TODD RHODES (By Dave Penny)

Born Todd Washington Rhodes, 31 August 1899, Hopkinsville, Kentucky
Died 4 June 1965, Inkster, Michigan

Pianist / arranger / bandleader / composer.

A talented and consummate musician, Todd Rhodes was a professional jazz veteran of some 26 years standing before he began recording with his own septet in the summer of 1947. Born in Hopkinsville, Kentucky, young Todd was raised by his widowed mother in Springfield, Ohio, and studied at the Springfield School Of Music and Pennsylvania's Erie Conservatory Of Music. Upon graduating in 1921 he returned to Springfield to hook up with drummer William McKinney, and he remained with McKinney's bands - notably McKinney's Cotton Pickers - for the next thirteen years.

Leaving McKinney in late 1934, Rhodes played with various local bands in the Detroit area until he formed his own small unit in late 1943. By late 1946 the Todd Rhodes Orchestra was doing lucrative business at Lee's Sensation Lounge, and it was after seeing them there that Bernard Besman and John Kaplan decided to record the band for their new Sensation label in July 1947. By the end of that year the band had become known as "Todd Rhodes & His Toddlers" and their first four Sensation 78s had been picked up for the local Chicago market and re-released on Bill Putnam's Vitacoustic Records.

Understandably, the Rhodes band's music was on the jazzy side of jump and R&B, nevertheless they hit the Billboard R&B charts twice during their heyday; "Blues For The Red Boy", originally released on Sensation in 1947, climbed to #4 in late 1948 when it was reissued on King, and "Pot Likker" went to #3 the following year with another King reissue of a Sensation cut. The former release reached even greater renown in the early 1950s when a then obscure Cleveland DJ called Alan Freed began using the record as his theme tune, rechristened "Blues For Moondog" to encompass his DJ pseudonym.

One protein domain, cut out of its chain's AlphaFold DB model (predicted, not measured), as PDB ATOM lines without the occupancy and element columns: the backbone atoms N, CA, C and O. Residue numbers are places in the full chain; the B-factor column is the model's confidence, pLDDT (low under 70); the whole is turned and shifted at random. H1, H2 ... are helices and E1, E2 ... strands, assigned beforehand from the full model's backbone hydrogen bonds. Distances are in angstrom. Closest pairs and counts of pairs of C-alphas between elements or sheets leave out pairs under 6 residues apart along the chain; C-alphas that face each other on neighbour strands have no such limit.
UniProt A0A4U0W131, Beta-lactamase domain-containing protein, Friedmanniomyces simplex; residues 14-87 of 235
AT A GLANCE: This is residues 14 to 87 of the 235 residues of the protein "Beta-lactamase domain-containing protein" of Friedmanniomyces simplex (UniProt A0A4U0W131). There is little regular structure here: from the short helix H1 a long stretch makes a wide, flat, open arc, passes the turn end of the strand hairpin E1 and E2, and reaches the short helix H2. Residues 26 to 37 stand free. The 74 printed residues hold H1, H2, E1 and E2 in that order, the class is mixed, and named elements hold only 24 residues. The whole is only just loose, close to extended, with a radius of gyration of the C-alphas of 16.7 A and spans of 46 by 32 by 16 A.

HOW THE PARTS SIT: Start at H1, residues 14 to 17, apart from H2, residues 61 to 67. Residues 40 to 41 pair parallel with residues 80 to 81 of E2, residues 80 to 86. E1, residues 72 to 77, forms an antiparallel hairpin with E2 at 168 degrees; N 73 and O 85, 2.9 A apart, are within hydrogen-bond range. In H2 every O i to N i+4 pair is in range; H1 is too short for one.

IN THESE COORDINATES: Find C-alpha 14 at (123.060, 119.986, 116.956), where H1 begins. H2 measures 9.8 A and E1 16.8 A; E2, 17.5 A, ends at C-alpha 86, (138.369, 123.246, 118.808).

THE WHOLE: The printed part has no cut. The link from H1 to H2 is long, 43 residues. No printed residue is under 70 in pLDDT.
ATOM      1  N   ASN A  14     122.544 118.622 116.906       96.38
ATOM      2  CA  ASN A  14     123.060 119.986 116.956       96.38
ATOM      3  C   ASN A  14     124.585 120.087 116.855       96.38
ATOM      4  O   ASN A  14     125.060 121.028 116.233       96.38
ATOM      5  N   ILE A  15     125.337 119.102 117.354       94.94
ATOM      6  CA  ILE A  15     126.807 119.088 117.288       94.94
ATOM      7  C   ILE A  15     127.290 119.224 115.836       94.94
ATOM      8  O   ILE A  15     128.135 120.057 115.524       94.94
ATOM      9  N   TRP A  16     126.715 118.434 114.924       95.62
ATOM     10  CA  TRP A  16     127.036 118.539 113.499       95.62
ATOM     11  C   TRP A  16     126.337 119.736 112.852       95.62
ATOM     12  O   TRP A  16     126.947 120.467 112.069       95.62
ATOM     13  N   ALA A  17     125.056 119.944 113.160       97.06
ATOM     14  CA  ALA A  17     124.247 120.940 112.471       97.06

>From 1951 Todd Rhodes & His Orchestra recorded for Syd Nathan's King Records in Cincinnati - Nathan having purchased the Sensation recordings by this stage - and the band stayed for three years, making their own recordings as well as providing the backing for artists such as Wynonie Harris and Dave Bartholomew. The band, itself, paraded a remarkable sequence of staff vocalists; from the tragic Kitty Stevenson, through Connie Allen and Pinocchio James, to the famous LaVern Baker. Like many musicians of their generation, however, the rock 'n' roll years were not kind to Todd and his band, and they made their last known recordings at Fortune Records with Andre Williams in the late 1950s. Todd found that he had diabetes, but due to his mistrust of the medical profession it was left untreated and he lost a leg as a result of his neglect in early 1965. Sadly, he never recovered enough to leave Wayne County Hospital, where he died in 1965.

Recommended listening:

The Chronological Todd Rhodes 1947-1949 - Classics 5019 (2001)

The Chronological Todd Rhodes 1950-1951 - Classics 5040 (2002)

Blues For The Red Boy (The Early Sensation Recordings) - Ace CDCHD 856 (2002)

 
These pages were saved from "This Is My Story" for reference usage only. Please note that these pages were not originally published or written by BlackCat Rockabilly Europe. For comments or information please contact Dik de Heer at dik.de.heer@hetnet.nl

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